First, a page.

Photo Essay: Weatherization Program and Youth Volunteers Fix Homes and Change Lives in the Navajo Nation

Each year, something surprising happens in the Navajo Nation in southeastern Utah. Hundreds of teens from all around the country gather at a nearby high school, and just five days later, dozens of local residents have newly refurbished homes that can stand up to the harsh desert elements. 


The youth are a participating with Group Mission Trips, a non-denominational Christian organization that provides opportunities for Christian youth to see a new part of the world and give service. For the camps located in southern Utah, the Department of Workforce Services Weatherization Assistance Program provides the supplies, training and expertise needed to make the needed repairs. The Southeastern Utah Association of Local Governments also co-sponsors the project.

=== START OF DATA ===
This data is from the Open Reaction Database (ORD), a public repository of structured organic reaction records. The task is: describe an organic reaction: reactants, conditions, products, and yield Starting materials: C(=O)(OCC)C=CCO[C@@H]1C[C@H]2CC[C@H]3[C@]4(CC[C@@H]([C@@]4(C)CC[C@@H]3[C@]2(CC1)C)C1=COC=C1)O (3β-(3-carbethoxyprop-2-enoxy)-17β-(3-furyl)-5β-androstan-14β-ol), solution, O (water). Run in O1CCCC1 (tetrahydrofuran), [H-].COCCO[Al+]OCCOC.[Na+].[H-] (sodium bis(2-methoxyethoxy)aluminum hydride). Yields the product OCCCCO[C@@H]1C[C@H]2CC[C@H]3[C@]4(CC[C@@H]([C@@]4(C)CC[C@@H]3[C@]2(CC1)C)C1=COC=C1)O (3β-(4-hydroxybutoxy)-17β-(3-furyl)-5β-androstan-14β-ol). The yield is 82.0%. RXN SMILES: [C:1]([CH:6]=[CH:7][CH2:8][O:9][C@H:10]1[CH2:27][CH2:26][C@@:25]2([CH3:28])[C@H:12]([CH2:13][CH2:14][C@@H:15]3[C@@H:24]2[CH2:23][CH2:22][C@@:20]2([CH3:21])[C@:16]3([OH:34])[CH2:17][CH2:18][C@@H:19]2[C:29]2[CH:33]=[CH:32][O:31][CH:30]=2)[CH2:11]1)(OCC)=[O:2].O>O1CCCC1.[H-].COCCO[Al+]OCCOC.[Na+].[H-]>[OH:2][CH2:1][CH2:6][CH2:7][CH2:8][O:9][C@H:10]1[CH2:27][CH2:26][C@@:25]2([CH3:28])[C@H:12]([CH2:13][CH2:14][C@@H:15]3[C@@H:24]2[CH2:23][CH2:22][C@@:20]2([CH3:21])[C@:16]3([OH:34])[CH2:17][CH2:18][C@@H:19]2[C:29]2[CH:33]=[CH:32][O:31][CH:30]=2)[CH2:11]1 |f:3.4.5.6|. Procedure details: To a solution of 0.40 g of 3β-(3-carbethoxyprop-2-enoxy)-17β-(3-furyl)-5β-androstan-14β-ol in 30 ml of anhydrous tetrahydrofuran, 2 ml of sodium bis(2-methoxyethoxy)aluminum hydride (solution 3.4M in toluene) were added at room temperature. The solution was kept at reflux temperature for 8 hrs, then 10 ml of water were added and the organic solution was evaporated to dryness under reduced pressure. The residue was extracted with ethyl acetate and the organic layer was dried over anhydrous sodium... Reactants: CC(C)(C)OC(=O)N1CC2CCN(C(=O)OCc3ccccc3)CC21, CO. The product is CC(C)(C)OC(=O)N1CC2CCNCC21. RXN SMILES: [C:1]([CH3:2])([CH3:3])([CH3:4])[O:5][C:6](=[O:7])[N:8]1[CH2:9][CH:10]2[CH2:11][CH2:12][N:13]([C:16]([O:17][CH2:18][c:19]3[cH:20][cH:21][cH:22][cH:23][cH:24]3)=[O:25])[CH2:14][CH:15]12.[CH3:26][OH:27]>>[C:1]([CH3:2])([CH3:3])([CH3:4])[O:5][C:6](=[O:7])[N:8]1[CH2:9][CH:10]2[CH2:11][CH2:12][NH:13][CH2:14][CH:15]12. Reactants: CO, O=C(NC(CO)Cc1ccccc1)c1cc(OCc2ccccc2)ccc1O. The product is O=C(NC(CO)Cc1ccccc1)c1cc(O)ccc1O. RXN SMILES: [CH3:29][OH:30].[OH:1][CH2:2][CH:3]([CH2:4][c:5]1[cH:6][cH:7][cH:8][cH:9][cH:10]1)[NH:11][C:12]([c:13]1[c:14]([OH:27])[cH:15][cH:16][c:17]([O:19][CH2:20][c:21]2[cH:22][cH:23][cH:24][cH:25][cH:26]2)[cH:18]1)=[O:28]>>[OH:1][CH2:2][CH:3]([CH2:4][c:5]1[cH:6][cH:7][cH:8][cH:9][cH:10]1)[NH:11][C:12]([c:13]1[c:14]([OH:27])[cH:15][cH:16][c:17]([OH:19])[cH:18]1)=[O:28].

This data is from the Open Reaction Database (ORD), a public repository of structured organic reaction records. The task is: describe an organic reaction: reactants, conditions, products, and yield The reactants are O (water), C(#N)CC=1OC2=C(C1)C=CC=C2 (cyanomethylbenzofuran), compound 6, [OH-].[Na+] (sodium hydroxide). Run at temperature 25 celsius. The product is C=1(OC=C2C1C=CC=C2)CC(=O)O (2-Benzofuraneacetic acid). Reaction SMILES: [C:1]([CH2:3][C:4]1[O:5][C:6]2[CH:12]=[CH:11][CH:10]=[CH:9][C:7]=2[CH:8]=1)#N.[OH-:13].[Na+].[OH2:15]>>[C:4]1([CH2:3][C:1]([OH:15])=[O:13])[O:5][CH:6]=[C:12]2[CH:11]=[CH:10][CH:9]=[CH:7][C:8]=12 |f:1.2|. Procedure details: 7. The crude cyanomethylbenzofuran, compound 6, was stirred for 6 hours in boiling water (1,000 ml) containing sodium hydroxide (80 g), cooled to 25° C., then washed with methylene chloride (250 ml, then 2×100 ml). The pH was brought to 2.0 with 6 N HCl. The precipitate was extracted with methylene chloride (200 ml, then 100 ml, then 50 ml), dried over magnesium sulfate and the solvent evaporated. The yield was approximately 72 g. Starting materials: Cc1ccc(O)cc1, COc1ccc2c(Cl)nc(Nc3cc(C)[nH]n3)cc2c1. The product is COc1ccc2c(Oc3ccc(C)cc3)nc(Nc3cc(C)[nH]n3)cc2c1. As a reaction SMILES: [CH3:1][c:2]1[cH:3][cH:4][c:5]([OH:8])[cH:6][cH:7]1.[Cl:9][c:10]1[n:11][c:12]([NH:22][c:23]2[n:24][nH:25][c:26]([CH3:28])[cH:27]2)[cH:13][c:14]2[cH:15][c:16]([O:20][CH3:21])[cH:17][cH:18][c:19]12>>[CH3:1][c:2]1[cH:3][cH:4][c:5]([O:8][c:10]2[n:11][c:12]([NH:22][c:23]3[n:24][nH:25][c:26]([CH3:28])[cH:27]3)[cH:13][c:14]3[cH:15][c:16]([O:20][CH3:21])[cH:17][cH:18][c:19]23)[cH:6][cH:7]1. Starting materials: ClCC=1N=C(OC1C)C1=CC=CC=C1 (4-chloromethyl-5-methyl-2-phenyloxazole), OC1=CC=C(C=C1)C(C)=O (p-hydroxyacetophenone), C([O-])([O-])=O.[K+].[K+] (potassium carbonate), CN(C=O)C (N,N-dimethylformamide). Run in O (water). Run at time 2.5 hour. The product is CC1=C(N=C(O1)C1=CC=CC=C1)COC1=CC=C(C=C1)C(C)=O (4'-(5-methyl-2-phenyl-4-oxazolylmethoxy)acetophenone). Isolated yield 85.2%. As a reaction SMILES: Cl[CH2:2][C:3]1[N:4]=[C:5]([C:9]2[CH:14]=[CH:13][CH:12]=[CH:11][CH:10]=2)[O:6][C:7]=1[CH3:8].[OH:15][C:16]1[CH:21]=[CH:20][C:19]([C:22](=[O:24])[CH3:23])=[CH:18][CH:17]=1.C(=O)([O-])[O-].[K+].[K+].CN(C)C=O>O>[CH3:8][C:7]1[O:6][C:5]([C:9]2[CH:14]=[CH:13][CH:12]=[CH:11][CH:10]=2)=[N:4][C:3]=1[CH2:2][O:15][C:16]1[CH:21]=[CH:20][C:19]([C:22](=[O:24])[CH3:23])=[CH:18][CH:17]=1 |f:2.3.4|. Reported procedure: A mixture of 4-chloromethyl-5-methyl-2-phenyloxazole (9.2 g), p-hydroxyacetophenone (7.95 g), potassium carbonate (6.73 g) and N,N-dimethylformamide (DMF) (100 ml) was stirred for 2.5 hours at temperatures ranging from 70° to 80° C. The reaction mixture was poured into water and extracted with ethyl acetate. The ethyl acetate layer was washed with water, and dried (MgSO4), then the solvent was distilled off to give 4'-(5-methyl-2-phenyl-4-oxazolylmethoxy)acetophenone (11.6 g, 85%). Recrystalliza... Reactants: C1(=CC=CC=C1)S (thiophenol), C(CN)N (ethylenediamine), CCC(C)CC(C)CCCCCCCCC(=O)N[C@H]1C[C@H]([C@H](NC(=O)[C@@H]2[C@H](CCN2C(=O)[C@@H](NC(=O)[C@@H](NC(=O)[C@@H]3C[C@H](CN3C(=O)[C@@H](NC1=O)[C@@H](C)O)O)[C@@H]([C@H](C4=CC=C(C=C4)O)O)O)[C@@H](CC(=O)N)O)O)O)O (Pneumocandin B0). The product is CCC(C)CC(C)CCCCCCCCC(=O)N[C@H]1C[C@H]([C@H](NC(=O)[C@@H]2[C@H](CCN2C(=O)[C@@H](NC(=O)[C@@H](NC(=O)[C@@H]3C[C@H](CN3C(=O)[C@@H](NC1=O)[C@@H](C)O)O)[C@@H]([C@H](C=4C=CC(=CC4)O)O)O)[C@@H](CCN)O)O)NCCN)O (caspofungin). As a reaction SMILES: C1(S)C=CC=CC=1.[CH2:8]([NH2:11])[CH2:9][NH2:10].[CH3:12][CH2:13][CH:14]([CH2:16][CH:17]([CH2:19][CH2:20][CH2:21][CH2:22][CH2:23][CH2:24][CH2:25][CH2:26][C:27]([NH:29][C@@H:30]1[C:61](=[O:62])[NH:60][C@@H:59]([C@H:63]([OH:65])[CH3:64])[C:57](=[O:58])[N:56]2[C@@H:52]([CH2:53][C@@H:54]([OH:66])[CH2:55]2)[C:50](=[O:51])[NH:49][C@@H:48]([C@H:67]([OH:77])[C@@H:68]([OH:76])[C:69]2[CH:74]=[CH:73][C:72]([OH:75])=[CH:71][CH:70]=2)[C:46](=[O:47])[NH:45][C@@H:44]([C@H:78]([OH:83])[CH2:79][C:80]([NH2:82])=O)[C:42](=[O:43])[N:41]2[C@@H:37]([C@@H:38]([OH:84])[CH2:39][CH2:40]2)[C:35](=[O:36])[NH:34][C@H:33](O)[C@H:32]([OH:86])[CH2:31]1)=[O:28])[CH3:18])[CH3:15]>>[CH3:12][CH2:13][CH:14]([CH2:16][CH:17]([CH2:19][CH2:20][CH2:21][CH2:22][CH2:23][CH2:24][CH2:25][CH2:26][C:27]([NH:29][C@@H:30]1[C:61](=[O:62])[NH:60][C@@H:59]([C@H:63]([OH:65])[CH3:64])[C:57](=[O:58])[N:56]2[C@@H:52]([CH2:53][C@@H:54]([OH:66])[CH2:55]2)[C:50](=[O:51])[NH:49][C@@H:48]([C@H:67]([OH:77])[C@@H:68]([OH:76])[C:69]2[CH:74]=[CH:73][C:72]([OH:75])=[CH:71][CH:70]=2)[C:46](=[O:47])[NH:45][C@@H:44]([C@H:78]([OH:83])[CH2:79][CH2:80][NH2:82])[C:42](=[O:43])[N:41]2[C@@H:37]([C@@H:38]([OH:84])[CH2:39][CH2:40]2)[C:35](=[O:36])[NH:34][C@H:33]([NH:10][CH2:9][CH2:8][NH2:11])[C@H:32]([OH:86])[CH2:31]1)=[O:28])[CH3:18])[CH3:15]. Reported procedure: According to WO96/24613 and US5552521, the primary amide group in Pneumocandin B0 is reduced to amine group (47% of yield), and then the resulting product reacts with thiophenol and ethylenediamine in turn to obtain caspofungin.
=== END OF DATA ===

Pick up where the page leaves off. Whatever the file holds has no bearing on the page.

This year, the camp was held June 20-24 in the area surrounding Montezuma Creek. Scroll through the photos below to learn more.


About 175 Christian youth from around the country, including Alaska, California, Colorado, Minnesota and Pennsylvania made significant improvements to 27 homes on the Navajo reservation.



Harsh weather conditions, including extreme heat and sand-filled winds quickly break down traditional building materials, like roof shingles and wood siding and doors. 


Most of the homes received a new metal roof, which provides much better protection against the elements. 



Weatherization Assistance Program teams taught the youth volunteers how to drill, cut and install the metal roofing.